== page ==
Supplementary memorandum submitted by
Rt Hon Dawn Primarolo MP, Paymaster General, HM Treasury
(Q 180 and 186) What information is given
to the claimant when they are asked to repay an overpaymentspecifically
if they are given information about hardship and how to challenge
In my letter to David Laws MP on 30 June this
year I stated the following:
"HMRC recognises that such amendments may
cause problems for some claimants. This is why HMRC explain at
the time they start to automatically recover outstanding amounts:
what the claimant needs to do where
the recovery creates hardship,
or, what the claimant should do where
they believe that it is not appropriate that they should be liable
to pay back the overpayment at all, for example, in the case of
The guidance sent out by HMRC confirms the availability
of help and how to seek such help. It also provides details of
how to obtain HMRC's Code of Practice 26 (COP 26), `What happens
if we have paid you too much tax credit?' The Code sets out what
happens where a family believes that recovering an overpayment
will create hardship. The HMRC website also includes the same
information and advice. HMRC also work closely with CPAG and CAB
to publicise the availability of help in cases of hardship."
I can confirm that HMRC provides the following
information to claimants.
When a claimant notifies HMRC of a change in
circumstances, they will be sent an award notice which will include
notification of any overpayment, and how this affects their payments.
They will also receive a copy of Tax Credits Notes 602 which advises
them to contact HMRC if their payments are reduced to a level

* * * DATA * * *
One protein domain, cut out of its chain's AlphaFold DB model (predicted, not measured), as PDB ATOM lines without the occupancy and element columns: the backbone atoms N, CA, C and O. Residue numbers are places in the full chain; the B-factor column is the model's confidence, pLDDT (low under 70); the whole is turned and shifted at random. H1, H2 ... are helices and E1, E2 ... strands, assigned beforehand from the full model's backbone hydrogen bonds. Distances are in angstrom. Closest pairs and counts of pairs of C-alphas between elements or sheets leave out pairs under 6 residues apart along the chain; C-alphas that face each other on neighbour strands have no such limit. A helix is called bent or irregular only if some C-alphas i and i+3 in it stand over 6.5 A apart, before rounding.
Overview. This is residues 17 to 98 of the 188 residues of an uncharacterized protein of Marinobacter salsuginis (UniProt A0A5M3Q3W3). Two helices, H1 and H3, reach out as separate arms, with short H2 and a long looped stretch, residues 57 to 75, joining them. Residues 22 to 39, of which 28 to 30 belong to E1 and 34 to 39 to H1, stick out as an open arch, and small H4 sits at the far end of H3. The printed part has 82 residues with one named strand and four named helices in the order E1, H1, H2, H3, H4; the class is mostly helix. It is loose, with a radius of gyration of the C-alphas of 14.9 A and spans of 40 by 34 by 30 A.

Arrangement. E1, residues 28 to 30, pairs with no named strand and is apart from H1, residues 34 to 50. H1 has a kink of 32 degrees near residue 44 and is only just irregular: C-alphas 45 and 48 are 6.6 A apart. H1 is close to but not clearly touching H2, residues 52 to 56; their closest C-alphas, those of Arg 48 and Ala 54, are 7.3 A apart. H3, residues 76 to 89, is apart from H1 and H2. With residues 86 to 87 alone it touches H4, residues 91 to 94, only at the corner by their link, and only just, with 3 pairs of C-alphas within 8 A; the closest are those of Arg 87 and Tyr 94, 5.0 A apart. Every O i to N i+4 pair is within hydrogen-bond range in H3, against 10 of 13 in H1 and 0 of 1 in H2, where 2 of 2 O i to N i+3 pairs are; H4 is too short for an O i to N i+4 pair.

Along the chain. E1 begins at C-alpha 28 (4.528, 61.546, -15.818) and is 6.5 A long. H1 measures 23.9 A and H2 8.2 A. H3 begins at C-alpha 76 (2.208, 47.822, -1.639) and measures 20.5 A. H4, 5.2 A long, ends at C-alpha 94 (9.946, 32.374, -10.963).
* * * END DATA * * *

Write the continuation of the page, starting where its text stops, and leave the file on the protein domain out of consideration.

that causes financial hardship. Once they have contacted HMRC,
the claimant would then be sent a copy of Code of Practice 26
(COP 26), which covers overpayments and the processes in place
of hardship cases. This booklet also advises claimants to contact
HMRC as soon as possible if they object to a decision to recover
For overpayments recovered directly from claimants,
the Notice to Pay (TC610) gives information regarding the amount
of the overpayment to be paid back, the date by which it is due
(30 days hence) and that repayment can be spread over the next
12 months if they wish, detailing the Payment Helpline phone number
for them to arrange this. It also gives information on payment
methods on the reverse of the form. The Tax Credit Helpline numbers
are provided. A Notice to Pay is issued to each claimant in a
two claimant household.
(Q 206/208) More details on how HMRC deters
fraud, and what identity verification checks are in place
As I stated during the hearing, because these
are areas of compliance activity I am unable to provide too many
details on HMRC's processes. I hope the following information
will be helpful to the Committee.
The most effective way to avoid financial loss
in tax credits is to tackle any risk before the claim goes into
award. HMRC's aim is therefore to try and do this wherever possible
in the most effective and timely way.
HMRC's strategy for combating fraud involves
applying the following standard checks to all tax credits
claims; to all changes of circumstances and renewals of
claims before payment is made:
Automatic verification of the data
claimants provide to check they are consistent with information
that HMRC already hold for them.
Automatic risk assessment to identify
high-risk cases. New Claims posing the greatest risk are examined
in detail before the award is put into payment.
Following these checks HMRC then utilise a graduated
series of interventions applied throughout the life of a tax credit
A large number of cases are selected
for investigation using sophisticated IT based risk profiling